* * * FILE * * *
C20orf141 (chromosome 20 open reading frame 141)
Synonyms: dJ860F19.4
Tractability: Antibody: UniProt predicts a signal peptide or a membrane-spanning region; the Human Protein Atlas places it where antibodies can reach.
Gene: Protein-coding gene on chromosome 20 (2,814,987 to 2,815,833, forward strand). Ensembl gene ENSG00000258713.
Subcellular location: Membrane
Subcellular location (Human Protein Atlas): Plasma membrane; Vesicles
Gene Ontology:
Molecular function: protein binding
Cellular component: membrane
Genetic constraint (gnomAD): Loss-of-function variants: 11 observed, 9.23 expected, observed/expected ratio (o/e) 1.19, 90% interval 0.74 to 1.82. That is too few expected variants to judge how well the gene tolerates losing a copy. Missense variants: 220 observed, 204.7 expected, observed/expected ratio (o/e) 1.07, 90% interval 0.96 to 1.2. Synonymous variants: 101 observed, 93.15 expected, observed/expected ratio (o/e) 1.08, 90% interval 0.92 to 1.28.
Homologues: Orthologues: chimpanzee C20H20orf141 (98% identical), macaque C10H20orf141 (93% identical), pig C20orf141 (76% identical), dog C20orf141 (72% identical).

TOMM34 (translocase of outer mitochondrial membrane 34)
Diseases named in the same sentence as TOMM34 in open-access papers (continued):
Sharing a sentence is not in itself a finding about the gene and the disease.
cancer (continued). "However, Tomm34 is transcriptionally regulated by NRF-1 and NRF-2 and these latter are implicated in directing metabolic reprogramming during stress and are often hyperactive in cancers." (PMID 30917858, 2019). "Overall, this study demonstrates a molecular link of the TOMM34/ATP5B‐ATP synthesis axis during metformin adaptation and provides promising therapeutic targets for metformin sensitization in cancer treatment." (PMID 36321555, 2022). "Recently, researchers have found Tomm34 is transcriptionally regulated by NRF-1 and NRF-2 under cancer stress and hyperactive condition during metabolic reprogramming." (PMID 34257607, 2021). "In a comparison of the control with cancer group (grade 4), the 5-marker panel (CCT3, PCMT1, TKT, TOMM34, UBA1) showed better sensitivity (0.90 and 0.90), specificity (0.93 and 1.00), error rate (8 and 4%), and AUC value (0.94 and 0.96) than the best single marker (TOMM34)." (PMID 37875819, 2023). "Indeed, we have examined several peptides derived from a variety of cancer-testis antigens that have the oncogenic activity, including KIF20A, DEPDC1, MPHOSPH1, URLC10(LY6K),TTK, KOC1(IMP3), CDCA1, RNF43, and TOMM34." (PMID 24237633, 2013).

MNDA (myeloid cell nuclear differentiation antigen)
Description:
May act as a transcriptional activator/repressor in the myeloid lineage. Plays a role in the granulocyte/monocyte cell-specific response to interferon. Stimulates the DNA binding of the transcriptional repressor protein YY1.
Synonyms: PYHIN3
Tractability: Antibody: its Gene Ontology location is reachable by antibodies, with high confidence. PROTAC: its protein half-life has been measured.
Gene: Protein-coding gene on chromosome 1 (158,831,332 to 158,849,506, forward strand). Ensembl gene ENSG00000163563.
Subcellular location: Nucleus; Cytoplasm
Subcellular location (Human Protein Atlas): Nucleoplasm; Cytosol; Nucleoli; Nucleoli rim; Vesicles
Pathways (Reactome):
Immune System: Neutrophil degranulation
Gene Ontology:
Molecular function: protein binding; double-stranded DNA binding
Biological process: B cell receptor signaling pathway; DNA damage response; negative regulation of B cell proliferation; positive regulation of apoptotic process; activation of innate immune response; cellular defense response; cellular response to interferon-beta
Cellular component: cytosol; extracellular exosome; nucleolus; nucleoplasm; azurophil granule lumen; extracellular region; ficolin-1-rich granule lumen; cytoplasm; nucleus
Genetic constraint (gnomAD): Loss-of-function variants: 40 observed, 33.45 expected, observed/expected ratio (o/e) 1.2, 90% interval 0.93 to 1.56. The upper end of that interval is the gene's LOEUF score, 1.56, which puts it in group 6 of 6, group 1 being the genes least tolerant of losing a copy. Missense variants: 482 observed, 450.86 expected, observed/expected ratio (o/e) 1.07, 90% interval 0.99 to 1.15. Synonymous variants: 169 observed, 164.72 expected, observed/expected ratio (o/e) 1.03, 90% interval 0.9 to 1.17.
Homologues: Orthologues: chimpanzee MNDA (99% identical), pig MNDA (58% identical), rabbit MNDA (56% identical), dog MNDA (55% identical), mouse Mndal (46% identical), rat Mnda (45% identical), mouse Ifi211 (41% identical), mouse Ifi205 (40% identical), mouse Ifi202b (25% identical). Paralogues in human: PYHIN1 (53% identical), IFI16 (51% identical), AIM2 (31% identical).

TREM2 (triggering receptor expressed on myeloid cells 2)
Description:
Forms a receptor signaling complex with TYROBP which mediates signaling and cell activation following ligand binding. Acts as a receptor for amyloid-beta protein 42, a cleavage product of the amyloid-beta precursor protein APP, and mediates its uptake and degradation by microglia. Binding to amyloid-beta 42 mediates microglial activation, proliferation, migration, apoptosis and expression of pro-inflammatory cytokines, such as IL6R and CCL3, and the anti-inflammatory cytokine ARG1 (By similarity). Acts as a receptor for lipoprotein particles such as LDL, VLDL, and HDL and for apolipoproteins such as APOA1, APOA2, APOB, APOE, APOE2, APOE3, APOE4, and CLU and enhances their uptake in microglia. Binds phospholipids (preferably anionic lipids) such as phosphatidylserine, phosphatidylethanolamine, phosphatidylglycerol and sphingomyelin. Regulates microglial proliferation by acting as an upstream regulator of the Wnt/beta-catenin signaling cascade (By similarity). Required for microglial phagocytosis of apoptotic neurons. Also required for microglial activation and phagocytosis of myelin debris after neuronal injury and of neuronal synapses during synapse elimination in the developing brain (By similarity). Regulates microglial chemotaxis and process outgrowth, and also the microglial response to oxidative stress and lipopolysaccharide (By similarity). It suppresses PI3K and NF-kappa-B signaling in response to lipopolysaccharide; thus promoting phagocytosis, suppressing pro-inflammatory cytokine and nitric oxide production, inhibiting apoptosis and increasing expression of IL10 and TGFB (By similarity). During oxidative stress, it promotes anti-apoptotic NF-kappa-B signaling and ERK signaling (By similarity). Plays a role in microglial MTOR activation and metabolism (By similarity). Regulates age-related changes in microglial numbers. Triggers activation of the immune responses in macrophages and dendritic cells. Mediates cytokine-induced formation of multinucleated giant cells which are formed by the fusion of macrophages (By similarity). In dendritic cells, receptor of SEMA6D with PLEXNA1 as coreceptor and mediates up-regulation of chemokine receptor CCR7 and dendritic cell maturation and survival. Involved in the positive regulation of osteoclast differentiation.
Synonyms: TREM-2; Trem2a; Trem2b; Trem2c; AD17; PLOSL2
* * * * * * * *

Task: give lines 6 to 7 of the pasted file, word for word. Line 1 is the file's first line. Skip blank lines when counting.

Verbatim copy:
Subcellular location (Human Protein Atlas): Plasma membrane; Vesicles
Gene Ontology: